Submitted to: First International Symposium on Soil Water Measurement Using Capacitance Impedance and Time Domain Transmission
Publication Type: Proceedings
Publication Acceptance Date: 11/20/2002
Publication Date: 11/20/2002
Citation: Seyfried, M.S., Murdock, M.D. 2002. Effects of soil type and temperature on soil water measurement jusing a soil dielectric sensor In: First International Symposium on Soil Water Measurement using Capactance and Impedance. Nov 6-8, Beltsville, MD.
Interpretive Summary: In recent years a number of relatively inexpensive soil water sensors have been developed. These instruments may potentially be applied to a variety of research questions regarding soil water movement and plant water use as well as commercial uses such as irrigation scheduling. Most of these sensors have not been rigorously tested, which hinders their application. We tested the Hydra soil water sensor for accuracy of calibration and temperature sensitivity on four different kinds of soil, different salt solutions and other fluids with known properties. We found that the instruments were accurate and precise in known fluids. In soils we found that calibration by soil type was important. We also found that, for some soils, there was a marked effect of temperature. We suggest that it may be possible to correct for these effects using the electrical conductivity measured by the instrument. Further demonstration of this approach requires testing on a wider variety of soil conditions.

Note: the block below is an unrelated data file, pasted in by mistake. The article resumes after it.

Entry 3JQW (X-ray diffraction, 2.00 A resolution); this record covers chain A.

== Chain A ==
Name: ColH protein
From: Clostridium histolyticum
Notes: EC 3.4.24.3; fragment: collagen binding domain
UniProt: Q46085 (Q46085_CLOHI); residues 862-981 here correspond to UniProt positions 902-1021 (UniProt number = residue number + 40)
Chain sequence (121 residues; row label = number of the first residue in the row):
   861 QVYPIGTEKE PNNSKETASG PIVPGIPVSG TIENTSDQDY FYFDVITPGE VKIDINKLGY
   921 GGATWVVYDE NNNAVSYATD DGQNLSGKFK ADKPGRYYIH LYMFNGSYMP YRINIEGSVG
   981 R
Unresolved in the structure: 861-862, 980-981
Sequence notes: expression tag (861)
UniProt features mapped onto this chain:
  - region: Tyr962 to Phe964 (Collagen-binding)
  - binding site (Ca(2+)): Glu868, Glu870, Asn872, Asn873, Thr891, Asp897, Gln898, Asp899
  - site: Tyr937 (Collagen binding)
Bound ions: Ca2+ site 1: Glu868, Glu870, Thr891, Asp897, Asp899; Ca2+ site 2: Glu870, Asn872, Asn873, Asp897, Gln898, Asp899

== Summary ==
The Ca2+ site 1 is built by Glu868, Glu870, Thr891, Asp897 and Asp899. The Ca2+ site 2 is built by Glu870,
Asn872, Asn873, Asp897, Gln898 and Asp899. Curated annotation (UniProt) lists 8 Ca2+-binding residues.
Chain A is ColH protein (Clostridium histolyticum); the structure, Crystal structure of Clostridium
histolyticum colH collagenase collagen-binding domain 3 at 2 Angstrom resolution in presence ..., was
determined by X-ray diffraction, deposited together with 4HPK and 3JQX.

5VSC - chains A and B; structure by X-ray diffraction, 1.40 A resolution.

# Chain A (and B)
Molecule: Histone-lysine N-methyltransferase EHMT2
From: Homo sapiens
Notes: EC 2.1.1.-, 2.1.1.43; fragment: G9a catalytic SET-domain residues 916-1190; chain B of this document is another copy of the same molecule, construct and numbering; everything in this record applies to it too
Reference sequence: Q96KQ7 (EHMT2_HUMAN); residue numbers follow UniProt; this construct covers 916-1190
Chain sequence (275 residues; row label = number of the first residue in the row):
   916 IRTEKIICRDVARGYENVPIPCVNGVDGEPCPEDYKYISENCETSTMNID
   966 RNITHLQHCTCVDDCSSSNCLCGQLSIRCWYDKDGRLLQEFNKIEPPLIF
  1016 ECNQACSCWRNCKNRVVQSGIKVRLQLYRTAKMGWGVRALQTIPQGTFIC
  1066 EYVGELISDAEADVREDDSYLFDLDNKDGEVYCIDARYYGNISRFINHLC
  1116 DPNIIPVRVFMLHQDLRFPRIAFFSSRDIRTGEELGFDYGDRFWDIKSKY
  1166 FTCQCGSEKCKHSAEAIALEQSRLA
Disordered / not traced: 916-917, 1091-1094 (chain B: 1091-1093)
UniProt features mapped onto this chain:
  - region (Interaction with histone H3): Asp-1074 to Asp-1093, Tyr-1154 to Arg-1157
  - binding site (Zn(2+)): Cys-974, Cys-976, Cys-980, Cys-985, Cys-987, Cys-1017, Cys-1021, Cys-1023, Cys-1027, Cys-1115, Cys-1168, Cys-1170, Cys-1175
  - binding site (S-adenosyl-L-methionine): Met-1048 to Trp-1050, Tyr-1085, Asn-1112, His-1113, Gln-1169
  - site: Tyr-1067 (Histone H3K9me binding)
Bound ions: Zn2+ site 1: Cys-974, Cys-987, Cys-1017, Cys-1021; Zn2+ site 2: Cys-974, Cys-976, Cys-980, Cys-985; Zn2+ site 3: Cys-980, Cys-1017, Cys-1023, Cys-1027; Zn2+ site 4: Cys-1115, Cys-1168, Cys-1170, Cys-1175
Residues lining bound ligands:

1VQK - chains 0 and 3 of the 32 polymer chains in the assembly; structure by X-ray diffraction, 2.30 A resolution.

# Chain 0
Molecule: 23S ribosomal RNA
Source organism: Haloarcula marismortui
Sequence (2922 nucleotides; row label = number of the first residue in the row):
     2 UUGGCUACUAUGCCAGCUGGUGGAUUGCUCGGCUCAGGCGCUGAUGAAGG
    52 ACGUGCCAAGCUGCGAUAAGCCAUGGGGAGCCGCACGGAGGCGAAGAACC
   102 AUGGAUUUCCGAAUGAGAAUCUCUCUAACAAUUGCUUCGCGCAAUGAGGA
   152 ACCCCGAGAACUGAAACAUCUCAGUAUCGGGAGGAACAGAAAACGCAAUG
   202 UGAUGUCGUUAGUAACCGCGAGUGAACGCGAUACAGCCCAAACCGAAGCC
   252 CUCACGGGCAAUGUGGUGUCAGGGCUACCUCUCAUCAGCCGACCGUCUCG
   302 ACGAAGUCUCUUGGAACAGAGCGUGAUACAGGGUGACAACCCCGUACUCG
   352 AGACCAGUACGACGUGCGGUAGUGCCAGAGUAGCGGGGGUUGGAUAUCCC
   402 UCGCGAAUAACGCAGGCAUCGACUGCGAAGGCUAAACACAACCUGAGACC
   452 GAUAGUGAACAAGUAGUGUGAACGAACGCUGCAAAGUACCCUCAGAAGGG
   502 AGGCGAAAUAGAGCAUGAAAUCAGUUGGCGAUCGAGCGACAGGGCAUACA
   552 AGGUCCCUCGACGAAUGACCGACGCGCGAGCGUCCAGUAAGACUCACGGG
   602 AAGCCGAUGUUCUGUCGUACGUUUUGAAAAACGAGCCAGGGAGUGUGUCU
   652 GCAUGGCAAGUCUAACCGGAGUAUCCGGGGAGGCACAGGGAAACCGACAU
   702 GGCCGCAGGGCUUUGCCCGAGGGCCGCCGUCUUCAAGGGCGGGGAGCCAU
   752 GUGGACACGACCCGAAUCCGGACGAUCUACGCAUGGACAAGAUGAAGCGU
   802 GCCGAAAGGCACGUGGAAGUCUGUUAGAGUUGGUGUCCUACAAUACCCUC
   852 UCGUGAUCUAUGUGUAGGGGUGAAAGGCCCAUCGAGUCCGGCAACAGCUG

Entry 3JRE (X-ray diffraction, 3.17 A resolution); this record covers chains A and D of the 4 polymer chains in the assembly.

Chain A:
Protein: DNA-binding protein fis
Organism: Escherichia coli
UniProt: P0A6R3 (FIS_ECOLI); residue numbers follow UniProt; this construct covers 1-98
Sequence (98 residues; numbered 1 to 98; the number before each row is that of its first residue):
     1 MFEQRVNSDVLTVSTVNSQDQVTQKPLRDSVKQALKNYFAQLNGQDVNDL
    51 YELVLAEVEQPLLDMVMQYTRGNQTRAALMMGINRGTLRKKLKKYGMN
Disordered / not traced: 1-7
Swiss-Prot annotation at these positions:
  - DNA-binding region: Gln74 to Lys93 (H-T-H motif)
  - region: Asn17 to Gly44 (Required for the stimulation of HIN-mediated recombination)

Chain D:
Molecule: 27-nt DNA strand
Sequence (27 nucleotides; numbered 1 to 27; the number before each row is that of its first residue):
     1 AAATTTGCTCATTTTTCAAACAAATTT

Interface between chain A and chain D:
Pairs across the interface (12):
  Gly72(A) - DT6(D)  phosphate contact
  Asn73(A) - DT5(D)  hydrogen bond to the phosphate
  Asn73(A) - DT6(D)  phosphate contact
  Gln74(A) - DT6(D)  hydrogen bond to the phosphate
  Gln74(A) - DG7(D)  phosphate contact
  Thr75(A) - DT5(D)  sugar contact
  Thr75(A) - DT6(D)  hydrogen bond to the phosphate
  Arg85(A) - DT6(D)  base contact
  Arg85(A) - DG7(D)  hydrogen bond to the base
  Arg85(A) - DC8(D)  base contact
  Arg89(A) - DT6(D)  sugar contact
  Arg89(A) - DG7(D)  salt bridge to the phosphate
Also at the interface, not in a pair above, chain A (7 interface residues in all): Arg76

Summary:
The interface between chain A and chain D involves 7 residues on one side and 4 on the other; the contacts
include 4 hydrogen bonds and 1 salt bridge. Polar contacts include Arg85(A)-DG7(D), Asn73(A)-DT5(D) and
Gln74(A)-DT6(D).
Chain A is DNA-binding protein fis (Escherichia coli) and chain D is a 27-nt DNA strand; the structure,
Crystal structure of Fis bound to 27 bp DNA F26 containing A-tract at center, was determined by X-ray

Technical Abstract: We tested the Hydra soil water sensor for accuracy of calibration and temperature sensitivity. We found that the sensors are very precise. Measurements in fluids of known dielectric constant, ethanol, water and air, were accurate when the solution concentration was less than 0.01M. The sensor calibration for soil water content was evaluated using four different soils, the Summit, Sheep Creek and Foothill soils and sand. For the sand, the Topp equation agreed closely with measured data and the manufacturer's calibration. For the other three soils tested, there were large discrepancies between both the Topp and manufacturer's equations and measured data. Temperature effects were minimal in air and oven-dry soil. In saturated soils, two of the four soils tested were practically insensitive to temperature and two indicated apparent increase in water content over a 40 °C temperature change of about 0.10 m3/m3.